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Wednesday, 17th April 2024
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Managing the Deal (the lawyers' perspective) Back  
The principles of project management can be brought to bear in planning and executing a successful acquisition. Declan Moylan and Niamh Clarke of Mason Hayes & Curran provide a comprehensive overview of the issues involved in the large volume of legal work and activity unleashed by an acquisition.
T he level of Irish M&A activity is unlikely to slow down any time soon. A booming economy, privatisations and demutualisations are all likely to ensure that the deal flow remains strong for the foreseeable future.

The sheer volume of activity involved in a major transaction can come as a major surprise to the companies involved. Company executives and in-house lawyers often receive an unpleasant surprise when they realise the amount of work which a significant transaction entails.
A major M&A transaction is best thought of as a project. Like any other major project it needs to be managed.

So who manages the transaction? Transaction management starts with the client. However, while overall management of any large corporate transaction will have to come from the company itself, company executives and in-house lawyers will have to communicate their needs and
requirements to outside lawyers, due to the scale and volume of work involved.

Any transaction will feature several sets of advisers. It is vital that overall control is maintained over the deal and the various participants involved. Usually, as the transaction proceeds to completion, it is the lawyers, normally the external lawyers, who take centre stage. This is because it is their function to keep a documentary record of the transaction containing all that has been agreed between the parties. For this to happen, project management will, to a greater or lesser extent, be delegated to or assumed by the lawyers.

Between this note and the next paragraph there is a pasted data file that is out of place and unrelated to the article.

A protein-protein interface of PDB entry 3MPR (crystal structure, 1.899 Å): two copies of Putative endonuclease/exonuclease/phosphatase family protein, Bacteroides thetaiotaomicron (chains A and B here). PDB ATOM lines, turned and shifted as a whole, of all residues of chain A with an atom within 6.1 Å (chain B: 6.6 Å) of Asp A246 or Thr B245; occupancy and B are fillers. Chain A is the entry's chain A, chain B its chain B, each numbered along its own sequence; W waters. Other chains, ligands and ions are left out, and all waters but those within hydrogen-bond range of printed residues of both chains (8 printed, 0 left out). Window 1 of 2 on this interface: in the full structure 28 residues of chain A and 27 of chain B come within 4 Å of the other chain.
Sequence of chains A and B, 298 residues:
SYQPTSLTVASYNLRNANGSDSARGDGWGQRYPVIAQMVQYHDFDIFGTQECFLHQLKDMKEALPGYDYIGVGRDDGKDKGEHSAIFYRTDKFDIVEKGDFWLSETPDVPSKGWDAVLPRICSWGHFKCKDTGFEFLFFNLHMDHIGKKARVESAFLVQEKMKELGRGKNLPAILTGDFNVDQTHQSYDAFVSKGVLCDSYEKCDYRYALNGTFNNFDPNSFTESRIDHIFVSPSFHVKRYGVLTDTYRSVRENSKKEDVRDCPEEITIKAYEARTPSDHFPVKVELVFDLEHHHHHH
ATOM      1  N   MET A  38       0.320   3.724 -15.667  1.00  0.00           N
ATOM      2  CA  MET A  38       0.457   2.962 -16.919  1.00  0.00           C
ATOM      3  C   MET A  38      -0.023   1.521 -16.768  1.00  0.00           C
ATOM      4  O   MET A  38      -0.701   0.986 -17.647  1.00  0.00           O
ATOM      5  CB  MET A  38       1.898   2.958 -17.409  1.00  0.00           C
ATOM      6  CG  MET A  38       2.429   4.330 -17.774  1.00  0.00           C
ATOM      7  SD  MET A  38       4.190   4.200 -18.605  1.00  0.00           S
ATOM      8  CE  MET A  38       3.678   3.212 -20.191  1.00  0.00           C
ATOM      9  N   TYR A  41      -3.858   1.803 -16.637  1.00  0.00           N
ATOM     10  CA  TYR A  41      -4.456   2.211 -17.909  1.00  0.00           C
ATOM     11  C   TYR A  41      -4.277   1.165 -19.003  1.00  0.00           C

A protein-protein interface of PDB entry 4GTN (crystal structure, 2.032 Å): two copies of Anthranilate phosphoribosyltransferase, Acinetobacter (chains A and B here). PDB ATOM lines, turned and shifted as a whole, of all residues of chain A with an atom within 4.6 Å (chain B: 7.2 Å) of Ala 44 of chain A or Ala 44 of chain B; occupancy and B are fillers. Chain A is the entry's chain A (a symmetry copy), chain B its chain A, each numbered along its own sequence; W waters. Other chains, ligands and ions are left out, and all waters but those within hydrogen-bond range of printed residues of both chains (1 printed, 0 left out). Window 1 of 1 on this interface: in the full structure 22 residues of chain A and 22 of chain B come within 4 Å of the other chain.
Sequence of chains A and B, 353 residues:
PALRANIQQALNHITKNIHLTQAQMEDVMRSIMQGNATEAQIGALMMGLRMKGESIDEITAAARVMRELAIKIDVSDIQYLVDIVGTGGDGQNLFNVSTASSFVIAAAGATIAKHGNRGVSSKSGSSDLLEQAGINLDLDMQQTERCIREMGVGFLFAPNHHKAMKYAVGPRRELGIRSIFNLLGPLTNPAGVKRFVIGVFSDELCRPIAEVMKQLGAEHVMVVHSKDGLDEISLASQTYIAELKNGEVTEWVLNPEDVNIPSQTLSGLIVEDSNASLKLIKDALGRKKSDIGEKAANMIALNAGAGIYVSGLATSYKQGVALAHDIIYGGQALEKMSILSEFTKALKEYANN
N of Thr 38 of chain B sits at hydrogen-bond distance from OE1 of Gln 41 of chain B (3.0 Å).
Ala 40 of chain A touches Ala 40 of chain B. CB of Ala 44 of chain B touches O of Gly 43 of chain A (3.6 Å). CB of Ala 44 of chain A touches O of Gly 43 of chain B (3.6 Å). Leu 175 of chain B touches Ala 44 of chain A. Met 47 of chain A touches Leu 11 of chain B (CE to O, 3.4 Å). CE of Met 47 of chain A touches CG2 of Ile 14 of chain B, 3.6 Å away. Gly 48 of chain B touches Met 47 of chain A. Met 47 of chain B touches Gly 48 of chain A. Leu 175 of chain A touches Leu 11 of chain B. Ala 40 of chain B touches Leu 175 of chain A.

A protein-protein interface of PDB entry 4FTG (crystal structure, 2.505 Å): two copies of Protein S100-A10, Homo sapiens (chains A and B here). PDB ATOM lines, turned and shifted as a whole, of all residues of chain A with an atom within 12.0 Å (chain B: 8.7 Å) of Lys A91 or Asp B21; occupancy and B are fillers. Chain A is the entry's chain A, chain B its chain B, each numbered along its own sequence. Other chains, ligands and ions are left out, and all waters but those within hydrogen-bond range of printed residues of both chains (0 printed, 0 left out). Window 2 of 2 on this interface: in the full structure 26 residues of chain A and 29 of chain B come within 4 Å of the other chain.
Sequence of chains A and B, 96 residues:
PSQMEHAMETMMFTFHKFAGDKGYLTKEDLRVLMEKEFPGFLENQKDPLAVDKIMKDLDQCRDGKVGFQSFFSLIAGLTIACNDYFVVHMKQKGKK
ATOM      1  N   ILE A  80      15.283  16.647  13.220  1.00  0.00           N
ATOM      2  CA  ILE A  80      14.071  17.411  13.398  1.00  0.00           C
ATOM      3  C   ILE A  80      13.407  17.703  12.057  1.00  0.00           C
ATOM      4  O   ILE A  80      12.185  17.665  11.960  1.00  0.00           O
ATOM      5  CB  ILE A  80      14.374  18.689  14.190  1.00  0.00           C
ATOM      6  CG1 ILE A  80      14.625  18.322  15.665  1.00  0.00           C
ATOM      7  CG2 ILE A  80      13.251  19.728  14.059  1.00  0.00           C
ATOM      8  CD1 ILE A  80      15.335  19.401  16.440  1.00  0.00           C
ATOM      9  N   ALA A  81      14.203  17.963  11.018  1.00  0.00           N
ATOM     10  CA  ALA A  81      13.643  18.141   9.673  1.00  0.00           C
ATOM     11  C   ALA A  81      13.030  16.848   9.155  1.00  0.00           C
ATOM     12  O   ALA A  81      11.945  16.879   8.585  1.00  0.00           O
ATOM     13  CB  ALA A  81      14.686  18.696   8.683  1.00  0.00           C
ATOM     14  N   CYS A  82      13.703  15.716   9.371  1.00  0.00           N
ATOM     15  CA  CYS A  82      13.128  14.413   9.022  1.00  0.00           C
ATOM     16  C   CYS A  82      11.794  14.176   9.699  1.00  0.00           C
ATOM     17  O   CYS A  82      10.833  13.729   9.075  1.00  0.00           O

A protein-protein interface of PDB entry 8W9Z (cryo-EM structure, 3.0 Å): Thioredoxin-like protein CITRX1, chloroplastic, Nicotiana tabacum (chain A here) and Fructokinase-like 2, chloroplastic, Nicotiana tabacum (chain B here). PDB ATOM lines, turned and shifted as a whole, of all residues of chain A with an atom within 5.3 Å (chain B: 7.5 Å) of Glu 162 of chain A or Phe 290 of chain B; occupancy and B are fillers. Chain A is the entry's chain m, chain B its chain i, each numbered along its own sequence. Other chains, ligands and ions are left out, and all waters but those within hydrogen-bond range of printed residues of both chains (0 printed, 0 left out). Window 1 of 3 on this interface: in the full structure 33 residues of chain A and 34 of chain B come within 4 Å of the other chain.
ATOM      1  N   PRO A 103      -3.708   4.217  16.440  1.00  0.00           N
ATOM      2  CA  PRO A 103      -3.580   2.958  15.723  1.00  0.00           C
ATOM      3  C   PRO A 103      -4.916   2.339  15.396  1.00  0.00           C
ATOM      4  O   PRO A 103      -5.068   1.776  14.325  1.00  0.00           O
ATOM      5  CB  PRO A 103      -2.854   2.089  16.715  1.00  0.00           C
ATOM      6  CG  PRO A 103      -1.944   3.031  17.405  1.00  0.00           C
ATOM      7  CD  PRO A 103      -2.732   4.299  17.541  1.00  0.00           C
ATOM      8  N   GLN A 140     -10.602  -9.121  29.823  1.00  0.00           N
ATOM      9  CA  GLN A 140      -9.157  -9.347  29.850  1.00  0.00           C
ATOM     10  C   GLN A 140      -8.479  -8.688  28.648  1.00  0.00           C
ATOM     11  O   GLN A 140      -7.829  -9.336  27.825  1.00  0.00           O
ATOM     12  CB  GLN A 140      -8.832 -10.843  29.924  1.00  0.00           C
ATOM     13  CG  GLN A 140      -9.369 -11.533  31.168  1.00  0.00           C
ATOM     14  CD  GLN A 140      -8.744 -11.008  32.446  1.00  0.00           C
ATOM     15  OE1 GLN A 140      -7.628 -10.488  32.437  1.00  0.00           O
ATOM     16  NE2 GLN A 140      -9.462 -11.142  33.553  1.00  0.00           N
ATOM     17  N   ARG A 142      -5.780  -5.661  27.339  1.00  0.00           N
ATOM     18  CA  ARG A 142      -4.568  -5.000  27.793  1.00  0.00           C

The more your infrastructure falls short of what is necessary for a transaction, the deeper the external lawyer’s role will become. How then should you, as in-house lawyer or company executive, run your lawyers? How should the external lawyers run a deal? There are no hard and fast rules. However there are pointers as to what works best and what is most likely to facilitate a deal.

Who does what?
The first thing to do is divide ‘negotiation’ from ‘transaction management’. In a multi-faceted transaction this is vital. This means that, lawyers conducting a due diligence exercise can concentrate on that aspect of the deal while those involved in line-by-line negotiation of documents can concentrate exclusively on that task.

These different activities should be overseen by one senior lawyer. He or she supervises the progress of the deal and maintains the relationship with the client. This division of responsibilities has increasingly become more the norm, as clients retreat from the concept of hiring one lawyer to negotiate, draft and run the transaction.

What does project management mean?
In a transaction situation, it means delegating the specific responsibilities to the best people, managing those people and co-ordinating their
activity. It also involves assimilating all the key information on an ongoing basis, so as to facilitate immediate response.

How best can you do this?
Select your team.
* More and more, transactions are referred to law firms on a one-off basis, with the proposed team assessed by the various clients. You will want to be satisfied with the entire team presented, and not just the team leader. Just because a firm may have the best banking lawyer does not mean that that person should be on the team. Likewise, where a firm has a high-profile environmental lawyer, you might not need someone of such elevated status when what is needed is routine advice.

Define what you want to know.
This is a key area where cost and benefit need to be balanced. In a legal due diligence exercise it is important to establish the extent to which you wish to turn over the stones. Will it be sufficient to accept loosely composed information and take protection by warranty and indemnity?